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EU Market Situation and Outlook

vgrinshpun

Well-Known Member
Supporting Member
Apr 5, 2013
5,899
22,944
PA
Switzerland December sales - 193, total for 2015 - 1556 Model S.

Let's see how Model S did in 2015 vs. more opulent members of Oberklasse on the neutral territory:

Tesla Model S
1556
MB S/CLS
1276
BMW 6 Series
286
Audi A7
242
BMW 7 Series
192
Porsche Panamera
168
Bentley Continental
119
Maserati Quatroporte
107
Audi A8
100
Cadillac CTS
37
Jaguar XJ
20
Rolls-Royce Wraith
20
Rolls-Royce Ghost
6
Rolls-Royce Wraith
5
VW Phaeton
5
Rolls Royce Phantom
5
 
Last edited:

Spidy

Active Member
Feb 7, 2015
1,365
1,106
EU
I was always confused by this, but apparently Switzerland has something called "general importeure", which kinda makes the prices of non direct sales cars pretty expensive. I think compared to Germany a S-Class is like 35000 Euro more expensive than a Model S, at least on the official website. Will be interesting to see if there is any reaction of the German manufacturers after this.
 

Alfred

Member
Supporting Member
May 28, 2009
300
259
Zurich
There are some important differences in relation to Germany or he US:
1) A much smaller proportion of cars are company cars. Company cars can often be chosen by the individual and there is no home brand bias.
2) Motorway speeds are limited to 120 Km/h and distances covered in daily use are on average very short, particularly in relation to the US.
3) Tesla (Switzerland) was well managed by dedicated professionals right from the beginning. Also service has always been and still is impressive. One service center e.g. started immediately to work in 2 shifts as the workload rose. I for one was never "postponed". Tesla was also able to recruit and train relatively quickly good mechanics out of their "mechatronic" apprenticeships (the cream of the traditional "auto mechanic"). Switzerland's good professional training system was a clear advantage to this aspect of a startup operation.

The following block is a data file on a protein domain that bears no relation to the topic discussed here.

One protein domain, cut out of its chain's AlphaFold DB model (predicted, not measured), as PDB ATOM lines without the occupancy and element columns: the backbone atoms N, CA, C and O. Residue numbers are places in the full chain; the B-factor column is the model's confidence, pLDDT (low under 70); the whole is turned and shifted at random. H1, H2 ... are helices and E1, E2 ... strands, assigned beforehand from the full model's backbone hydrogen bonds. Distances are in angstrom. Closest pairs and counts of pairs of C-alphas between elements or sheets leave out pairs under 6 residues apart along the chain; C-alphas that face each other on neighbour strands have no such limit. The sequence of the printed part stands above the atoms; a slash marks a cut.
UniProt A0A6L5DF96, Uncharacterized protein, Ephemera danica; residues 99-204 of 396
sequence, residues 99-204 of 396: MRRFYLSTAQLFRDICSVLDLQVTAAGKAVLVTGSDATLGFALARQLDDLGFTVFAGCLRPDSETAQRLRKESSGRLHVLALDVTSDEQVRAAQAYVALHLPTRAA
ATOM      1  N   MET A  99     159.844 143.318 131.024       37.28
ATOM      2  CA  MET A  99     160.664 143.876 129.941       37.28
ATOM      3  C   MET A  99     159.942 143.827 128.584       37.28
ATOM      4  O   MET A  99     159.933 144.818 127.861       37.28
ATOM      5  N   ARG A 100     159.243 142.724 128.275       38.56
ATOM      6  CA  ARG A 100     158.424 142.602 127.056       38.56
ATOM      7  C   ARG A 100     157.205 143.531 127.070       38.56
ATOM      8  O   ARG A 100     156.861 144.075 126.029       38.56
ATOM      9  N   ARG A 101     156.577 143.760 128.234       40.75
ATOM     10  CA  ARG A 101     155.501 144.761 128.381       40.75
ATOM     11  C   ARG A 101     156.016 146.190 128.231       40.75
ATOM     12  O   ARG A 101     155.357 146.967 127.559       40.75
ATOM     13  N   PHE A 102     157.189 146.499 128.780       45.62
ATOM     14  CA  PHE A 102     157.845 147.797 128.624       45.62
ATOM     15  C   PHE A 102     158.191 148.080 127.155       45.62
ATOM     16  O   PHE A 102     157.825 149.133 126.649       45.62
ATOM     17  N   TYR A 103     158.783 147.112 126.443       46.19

4) People use the cars to get from A to B and do not live in them. The number of coffee cupholders is not decisive.

In general cars sold tend to be more generously fitted. In particular 4WD is, for obvious reasons, very popular. Any comparison of prices has to make sure like is compared with like.
 
2) Motorway speeds are limited to 120 Km/h and distances covered in daily use are on average very short, particularly in relation to the US.

Motorway speeds in the US are limited to 106 Km/h to 136 Km/h the fastest being Texas.